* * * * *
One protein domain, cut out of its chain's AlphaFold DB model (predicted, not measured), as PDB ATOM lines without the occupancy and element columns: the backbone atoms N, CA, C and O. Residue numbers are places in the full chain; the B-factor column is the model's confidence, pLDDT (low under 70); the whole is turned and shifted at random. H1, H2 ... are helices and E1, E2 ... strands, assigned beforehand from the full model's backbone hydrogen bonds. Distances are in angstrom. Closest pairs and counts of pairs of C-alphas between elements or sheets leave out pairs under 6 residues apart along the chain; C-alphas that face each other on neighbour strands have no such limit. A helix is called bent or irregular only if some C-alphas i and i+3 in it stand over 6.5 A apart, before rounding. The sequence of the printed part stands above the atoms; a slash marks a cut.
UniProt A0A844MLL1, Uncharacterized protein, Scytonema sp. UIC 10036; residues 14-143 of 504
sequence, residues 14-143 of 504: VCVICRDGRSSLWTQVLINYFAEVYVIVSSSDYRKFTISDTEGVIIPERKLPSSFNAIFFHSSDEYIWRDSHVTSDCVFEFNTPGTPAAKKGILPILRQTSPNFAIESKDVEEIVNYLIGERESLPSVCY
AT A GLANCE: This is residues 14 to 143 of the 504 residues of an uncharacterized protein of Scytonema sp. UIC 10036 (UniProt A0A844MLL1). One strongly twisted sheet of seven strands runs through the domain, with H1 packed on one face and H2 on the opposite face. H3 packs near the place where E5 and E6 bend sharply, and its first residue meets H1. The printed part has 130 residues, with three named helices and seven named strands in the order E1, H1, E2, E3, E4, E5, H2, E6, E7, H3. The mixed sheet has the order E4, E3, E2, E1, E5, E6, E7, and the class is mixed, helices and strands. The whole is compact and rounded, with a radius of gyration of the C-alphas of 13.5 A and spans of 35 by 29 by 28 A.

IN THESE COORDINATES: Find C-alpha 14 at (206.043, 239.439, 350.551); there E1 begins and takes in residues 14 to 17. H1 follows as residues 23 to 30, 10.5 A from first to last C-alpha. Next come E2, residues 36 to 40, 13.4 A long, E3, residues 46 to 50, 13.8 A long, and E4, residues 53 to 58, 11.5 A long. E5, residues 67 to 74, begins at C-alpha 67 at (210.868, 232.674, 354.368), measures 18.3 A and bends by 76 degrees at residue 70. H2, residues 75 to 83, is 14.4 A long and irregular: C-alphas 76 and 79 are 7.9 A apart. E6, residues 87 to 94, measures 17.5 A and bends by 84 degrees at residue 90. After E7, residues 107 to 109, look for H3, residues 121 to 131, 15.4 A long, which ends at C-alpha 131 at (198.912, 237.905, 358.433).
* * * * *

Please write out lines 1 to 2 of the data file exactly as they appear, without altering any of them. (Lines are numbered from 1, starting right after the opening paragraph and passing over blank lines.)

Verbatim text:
UniProt A0A844MLL1, Uncharacterized protein, Scytonema sp. UIC 10036; residues 14-143 of 504
sequence, residues 14-143 of 504: VCVICRDGRSSLWTQVLINYFAEVYVIVSSSDYRKFTISDTEGVIIPERKLPSSFNAIFFHSSDEYIWRDSHVTSDCVFEFNTPGTPAAKKGILPILRQTSPNFAIESKDVEEIVNYLIGERESLPSVCY